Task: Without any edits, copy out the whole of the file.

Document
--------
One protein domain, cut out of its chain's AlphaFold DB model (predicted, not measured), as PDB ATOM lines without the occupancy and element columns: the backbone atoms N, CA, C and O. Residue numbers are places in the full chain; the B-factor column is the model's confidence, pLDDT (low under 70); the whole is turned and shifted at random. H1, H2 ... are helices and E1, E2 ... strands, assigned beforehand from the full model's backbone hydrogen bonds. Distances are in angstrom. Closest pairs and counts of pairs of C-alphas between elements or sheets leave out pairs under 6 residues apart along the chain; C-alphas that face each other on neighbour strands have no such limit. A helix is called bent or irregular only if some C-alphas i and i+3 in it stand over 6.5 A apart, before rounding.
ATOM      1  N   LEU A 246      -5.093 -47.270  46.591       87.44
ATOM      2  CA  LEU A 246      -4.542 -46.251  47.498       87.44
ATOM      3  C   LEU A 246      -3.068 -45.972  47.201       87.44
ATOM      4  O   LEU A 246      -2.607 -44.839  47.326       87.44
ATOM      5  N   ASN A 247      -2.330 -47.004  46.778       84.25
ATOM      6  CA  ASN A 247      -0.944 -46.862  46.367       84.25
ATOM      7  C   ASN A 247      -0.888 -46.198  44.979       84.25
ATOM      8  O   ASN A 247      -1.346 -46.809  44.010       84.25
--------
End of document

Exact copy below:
One protein domain, cut out of its chain's AlphaFold DB model (predicted, not measured), as PDB ATOM lines without the occupancy and element columns: the backbone atoms N, CA, C and O. Residue numbers are places in the full chain; the B-factor column is the model's confidence, pLDDT (low under 70); the whole is turned and shifted at random. H1, H2 ... are helices and E1, E2 ... strands, assigned beforehand from the full model's backbone hydrogen bonds. Distances are in angstrom. Closest pairs and counts of pairs of C-alphas between elements or sheets leave out pairs under 6 residues apart along the chain; C-alphas that face each other on neighbour strands have no such limit. A helix is called bent or irregular only if some C-alphas i and i+3 in it stand over 6.5 A apart, before rounding.
ATOM      1  N   LEU A 246      -5.093 -47.270  46.591       87.44
ATOM      2  CA  LEU A 246      -4.542 -46.251  47.498       87.44
ATOM      3  C   LEU A 246      -3.068 -45.972  47.201       87.44
ATOM      4  O   LEU A 246      -2.607 -44.839  47.326       87.44
ATOM      5  N   ASN A 247      -2.330 -47.004  46.778       84.25
ATOM      6  CA  ASN A 247      -0.944 -46.862  46.367       84.25
ATOM      7  C   ASN A 247      -0.888 -46.198  44.979       84.25
ATOM      8  O   ASN A 247      -1.346 -46.809  44.010       84.25